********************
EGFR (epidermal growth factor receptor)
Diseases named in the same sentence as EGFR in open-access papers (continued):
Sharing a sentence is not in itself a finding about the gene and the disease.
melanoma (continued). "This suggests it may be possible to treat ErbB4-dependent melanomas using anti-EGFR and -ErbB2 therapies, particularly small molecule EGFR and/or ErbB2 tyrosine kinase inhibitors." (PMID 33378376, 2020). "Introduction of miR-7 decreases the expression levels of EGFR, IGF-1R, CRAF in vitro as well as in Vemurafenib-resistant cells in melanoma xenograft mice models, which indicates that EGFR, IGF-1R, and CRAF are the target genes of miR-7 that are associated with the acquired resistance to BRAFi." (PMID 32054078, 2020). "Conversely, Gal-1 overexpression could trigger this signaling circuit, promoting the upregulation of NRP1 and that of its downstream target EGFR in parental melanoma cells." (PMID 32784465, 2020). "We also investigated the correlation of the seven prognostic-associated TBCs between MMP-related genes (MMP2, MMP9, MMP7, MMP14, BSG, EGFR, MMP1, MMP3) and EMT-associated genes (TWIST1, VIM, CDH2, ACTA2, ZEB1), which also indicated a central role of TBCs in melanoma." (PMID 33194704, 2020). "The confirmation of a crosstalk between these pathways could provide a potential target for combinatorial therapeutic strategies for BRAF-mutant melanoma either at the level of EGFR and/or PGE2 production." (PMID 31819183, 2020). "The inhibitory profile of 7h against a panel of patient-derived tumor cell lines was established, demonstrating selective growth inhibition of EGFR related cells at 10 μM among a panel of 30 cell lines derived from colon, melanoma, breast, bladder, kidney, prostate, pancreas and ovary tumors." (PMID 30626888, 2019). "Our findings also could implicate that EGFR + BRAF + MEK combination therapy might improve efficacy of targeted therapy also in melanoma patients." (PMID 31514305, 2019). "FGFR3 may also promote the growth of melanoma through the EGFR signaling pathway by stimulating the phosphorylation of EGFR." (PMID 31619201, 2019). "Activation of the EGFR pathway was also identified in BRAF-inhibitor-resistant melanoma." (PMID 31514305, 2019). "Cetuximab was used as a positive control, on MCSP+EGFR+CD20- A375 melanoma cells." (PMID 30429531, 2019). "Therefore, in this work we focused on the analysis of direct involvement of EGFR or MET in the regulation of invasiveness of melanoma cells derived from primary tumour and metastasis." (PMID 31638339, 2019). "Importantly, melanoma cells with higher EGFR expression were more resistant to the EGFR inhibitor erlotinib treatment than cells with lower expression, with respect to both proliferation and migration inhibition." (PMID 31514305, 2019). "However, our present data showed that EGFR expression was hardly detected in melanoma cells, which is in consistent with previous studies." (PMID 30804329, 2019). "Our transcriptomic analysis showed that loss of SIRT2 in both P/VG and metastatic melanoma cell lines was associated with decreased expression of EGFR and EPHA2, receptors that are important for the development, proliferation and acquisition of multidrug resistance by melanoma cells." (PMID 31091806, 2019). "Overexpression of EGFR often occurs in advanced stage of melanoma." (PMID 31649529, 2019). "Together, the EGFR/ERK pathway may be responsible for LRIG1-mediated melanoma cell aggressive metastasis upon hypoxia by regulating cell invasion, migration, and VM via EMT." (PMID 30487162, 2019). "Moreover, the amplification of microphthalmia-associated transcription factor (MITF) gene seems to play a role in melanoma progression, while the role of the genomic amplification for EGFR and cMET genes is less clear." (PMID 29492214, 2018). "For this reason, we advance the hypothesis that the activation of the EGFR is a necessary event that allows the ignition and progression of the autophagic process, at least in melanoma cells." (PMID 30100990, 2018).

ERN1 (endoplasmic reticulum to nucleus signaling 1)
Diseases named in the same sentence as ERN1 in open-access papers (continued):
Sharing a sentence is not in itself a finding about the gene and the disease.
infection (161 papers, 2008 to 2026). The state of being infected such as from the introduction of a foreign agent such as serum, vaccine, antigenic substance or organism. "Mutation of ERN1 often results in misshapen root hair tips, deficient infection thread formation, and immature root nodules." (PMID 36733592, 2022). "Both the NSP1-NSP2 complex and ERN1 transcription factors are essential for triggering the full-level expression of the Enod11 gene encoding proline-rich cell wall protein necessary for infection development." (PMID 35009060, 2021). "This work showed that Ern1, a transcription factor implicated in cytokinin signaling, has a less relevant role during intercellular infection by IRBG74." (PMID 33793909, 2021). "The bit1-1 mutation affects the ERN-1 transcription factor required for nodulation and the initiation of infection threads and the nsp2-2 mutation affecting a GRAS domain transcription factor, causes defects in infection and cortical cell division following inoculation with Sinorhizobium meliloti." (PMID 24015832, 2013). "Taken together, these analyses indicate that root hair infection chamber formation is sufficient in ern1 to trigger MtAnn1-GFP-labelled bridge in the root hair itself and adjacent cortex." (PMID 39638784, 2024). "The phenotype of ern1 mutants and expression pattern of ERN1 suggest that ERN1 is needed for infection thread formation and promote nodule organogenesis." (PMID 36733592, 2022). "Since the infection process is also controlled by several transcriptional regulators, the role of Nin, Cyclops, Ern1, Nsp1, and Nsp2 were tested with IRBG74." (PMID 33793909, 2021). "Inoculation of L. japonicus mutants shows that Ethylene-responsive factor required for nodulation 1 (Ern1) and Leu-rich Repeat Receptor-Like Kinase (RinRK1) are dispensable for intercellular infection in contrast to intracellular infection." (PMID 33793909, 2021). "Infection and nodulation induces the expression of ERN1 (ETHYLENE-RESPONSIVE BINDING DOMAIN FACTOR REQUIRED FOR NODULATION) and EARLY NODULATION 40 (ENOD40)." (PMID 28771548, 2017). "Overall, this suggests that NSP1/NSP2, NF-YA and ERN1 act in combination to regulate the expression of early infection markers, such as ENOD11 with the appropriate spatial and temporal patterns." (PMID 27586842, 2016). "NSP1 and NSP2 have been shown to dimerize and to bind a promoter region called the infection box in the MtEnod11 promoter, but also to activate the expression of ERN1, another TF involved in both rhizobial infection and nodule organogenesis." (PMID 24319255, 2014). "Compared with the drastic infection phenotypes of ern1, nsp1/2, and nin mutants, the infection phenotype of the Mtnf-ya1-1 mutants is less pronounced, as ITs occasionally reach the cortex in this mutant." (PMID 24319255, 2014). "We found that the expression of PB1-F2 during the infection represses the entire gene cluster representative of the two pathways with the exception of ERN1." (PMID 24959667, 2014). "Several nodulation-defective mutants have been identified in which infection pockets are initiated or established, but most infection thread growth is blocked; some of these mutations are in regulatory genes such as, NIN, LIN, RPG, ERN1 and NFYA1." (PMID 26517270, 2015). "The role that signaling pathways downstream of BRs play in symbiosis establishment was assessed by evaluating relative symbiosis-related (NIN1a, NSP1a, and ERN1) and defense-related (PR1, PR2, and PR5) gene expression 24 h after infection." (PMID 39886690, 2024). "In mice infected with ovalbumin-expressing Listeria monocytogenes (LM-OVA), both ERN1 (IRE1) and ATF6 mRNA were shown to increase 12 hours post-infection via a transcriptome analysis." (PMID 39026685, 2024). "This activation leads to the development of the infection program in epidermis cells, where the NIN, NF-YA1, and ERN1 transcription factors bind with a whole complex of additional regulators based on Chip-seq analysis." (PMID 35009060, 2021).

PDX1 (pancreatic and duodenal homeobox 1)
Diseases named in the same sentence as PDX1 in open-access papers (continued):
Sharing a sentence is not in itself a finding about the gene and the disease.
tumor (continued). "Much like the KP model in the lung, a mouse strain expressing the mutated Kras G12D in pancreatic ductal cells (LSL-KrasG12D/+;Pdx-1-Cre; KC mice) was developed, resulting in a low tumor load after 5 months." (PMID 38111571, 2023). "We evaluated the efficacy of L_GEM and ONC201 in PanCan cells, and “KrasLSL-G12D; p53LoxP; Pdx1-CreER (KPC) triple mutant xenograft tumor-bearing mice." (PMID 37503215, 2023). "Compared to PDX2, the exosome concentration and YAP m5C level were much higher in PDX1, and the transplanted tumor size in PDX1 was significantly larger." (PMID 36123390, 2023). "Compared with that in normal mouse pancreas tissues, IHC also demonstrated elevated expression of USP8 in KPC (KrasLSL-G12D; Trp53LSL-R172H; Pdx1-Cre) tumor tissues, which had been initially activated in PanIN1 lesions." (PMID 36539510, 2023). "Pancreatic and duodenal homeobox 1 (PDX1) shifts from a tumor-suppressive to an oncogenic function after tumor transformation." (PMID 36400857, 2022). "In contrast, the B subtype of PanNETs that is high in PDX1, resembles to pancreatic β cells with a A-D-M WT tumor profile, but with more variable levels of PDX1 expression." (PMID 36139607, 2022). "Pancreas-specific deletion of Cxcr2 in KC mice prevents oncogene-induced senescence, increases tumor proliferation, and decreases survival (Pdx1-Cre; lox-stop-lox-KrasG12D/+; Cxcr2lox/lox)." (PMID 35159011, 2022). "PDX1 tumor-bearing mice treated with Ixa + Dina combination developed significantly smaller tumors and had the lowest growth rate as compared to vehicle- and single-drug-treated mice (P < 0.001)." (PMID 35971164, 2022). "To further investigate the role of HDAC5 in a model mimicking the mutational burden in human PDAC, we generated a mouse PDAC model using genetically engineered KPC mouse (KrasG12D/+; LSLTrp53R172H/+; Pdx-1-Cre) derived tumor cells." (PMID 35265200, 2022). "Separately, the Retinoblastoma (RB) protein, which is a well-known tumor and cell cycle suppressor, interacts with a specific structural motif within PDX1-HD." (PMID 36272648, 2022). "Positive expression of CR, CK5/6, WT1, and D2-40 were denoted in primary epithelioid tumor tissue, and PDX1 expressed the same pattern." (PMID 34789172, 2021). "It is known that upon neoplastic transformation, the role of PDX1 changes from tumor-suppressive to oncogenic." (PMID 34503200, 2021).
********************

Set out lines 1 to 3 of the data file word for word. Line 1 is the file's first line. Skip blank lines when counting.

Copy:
EGFR (epidermal growth factor receptor)
Diseases named in the same sentence as EGFR in open-access papers (continued):
Sharing a sentence is not in itself a finding about the gene and the disease.